With a little guidance, spinning can be a relaxing and pleasurable way to create custom yarn. The Weavers Guild of Minnesota offers a variety of classes for people interested in learning to spin. This handy guide offers more insight into the various beginning spinning classes offered regularly at WGM. Each class below utilizes a different tool for spinning, from sticks and spindles to wheels and electric-powered spinners. Most beginner classes use traditional sheep fiber, but we are happy to make accommodations for those who are vegan or sensitive to wool.
Spinning on a wheel requires the use of hands and feet. E-spinning takes the feet out of the equation and instead utilizes an electric-powered motor to spin a bobbin at a consistent speed. This allows new spinners to focus on coordinating your hand choreography, but also allows one to spin more consistently. In this three-hour class, students will learn how to operate an e-spinner and turn sheep wool into yarn. E-spinners will be provided as part of the class fee. E-spinners are also available for use on site at the Weavers Guild after the class wraps up.
Similar to e-spinning, drop spindles do not require any footwork. Spinning with a drop spindle is not only portable and affordable, but mobile as well. In other words, once you get the hang of it, you can spin yarn while walking around. In this three-hour class, students will pick up basic spinning vocabulary while learning how to use a drop spindle. Fiber and drop spindles will be provided as part of the materials and class fees.
Spinnekrok spinning is very similar to drop spindle spinning, only instead of a spindle, you use a stick. That’s right – you spin using a stick! In this three-hour class, students will make and learn to use a spinnekrok to create lofty yarns. The instructor will also cover how to prepare fiber for successful spinning. The instructor will provide sticks, or bring your own (as long as it has a fork)!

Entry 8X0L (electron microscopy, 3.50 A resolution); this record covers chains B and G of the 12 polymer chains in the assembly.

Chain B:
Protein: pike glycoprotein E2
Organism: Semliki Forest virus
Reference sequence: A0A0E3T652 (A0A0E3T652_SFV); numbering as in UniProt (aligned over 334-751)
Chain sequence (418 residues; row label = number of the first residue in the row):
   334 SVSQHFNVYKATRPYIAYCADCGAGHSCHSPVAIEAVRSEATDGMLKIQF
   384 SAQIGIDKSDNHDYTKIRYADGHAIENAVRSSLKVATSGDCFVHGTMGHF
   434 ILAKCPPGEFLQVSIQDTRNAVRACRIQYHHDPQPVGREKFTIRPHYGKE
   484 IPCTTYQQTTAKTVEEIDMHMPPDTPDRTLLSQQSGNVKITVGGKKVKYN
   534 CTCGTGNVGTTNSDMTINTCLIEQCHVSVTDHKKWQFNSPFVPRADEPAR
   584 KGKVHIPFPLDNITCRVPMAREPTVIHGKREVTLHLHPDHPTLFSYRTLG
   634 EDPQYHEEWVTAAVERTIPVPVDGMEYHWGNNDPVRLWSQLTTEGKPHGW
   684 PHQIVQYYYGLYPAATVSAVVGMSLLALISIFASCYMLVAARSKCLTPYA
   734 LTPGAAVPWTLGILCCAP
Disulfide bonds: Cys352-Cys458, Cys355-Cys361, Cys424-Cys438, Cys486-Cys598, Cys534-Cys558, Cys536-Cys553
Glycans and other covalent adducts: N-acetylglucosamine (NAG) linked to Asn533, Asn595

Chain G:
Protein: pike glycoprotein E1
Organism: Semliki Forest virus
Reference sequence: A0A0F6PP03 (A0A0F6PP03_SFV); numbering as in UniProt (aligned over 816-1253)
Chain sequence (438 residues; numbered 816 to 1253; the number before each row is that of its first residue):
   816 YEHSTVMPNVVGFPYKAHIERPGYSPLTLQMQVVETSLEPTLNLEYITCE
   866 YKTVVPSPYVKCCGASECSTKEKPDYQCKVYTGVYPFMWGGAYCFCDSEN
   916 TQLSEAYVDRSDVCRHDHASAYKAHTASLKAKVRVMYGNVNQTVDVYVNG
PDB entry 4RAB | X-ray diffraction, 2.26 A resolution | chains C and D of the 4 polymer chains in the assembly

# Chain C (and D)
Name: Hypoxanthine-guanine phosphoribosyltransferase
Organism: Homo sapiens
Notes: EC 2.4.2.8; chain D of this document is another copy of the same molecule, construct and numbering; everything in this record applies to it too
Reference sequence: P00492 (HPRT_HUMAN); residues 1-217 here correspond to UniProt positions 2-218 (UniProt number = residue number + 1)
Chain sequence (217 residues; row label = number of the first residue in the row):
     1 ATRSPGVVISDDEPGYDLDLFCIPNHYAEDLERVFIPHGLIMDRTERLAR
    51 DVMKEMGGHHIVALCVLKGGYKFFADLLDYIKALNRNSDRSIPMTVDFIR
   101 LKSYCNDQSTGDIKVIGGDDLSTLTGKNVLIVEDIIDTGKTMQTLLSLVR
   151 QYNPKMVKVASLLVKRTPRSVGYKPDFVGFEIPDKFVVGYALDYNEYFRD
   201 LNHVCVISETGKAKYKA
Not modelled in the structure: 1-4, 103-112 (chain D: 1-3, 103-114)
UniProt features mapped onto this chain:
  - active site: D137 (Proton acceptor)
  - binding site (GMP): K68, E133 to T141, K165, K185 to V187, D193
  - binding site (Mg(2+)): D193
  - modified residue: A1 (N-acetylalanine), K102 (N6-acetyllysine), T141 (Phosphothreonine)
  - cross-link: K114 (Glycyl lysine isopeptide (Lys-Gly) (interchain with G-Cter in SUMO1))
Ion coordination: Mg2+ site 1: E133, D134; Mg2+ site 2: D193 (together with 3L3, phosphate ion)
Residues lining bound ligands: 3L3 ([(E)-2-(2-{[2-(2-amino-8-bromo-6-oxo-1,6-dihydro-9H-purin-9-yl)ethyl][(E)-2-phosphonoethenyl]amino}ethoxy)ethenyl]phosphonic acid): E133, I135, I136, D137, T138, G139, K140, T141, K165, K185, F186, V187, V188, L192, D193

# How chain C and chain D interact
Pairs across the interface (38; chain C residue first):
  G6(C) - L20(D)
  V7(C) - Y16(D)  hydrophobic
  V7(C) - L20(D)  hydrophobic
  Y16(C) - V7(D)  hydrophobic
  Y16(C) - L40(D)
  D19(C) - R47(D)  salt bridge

Beginning Spinning on a Wheel
In this class, students will get acquainted with wool roving, spinning vocabulary, and various tools used to prepare fiber for spinning. Then, students will learn and practice steps to spin their own yarn using a wheel. Students will have the opportunity to learn about and try a variety of wheels at WGM. For the third class, students are welcome to bring their own wheel if they know it is in good working order.
Don’t hesitate to email email@example.com with questions about our classes. For information about private lessons, visit our Private Lessons page. For more information about beginning weaving classes, visit our Class Guide for New Weavers.